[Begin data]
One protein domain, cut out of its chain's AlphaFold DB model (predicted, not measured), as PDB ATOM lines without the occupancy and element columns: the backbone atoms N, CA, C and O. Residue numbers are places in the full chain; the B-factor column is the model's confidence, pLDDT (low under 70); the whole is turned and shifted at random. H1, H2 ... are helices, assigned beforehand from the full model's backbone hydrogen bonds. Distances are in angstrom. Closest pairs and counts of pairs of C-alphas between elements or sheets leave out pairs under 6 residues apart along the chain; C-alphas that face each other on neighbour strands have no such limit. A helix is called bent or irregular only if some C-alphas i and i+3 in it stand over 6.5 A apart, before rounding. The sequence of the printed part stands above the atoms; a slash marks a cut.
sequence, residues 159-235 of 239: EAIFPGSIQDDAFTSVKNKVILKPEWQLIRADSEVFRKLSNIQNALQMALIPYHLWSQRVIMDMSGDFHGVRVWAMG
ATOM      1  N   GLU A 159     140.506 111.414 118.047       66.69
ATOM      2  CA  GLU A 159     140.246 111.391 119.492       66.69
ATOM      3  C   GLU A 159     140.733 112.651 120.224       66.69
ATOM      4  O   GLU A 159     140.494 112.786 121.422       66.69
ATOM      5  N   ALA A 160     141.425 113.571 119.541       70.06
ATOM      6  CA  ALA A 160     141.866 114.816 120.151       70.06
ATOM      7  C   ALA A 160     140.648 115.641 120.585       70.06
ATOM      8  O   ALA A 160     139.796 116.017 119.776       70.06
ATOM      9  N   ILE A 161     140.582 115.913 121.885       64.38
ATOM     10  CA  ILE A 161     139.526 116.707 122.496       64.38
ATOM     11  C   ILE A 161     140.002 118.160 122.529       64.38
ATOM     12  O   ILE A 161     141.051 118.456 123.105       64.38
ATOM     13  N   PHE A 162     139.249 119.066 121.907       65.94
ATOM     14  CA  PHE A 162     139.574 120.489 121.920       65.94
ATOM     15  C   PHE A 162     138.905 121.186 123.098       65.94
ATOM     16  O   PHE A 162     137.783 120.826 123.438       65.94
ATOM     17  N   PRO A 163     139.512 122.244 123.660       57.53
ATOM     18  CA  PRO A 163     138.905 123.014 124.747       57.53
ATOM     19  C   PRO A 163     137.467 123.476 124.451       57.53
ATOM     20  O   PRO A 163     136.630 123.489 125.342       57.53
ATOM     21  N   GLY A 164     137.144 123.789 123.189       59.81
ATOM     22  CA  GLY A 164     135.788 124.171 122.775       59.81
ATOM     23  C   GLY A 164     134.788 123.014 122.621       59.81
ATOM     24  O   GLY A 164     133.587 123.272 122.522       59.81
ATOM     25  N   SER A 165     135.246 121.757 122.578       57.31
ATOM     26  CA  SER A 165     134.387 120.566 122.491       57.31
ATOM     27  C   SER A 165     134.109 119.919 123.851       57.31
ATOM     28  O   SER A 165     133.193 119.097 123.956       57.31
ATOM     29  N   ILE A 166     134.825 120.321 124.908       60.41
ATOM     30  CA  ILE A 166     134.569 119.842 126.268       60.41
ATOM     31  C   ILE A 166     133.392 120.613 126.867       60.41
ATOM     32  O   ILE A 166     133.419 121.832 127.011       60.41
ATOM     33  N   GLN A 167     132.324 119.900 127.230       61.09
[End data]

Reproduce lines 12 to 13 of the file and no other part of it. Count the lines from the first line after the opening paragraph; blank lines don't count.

ATOM     11  C   ILE A 161     140.002 118.160 122.529       64.38
ATOM     12  O   ILE A 161     141.051 118.456 123.105       64.38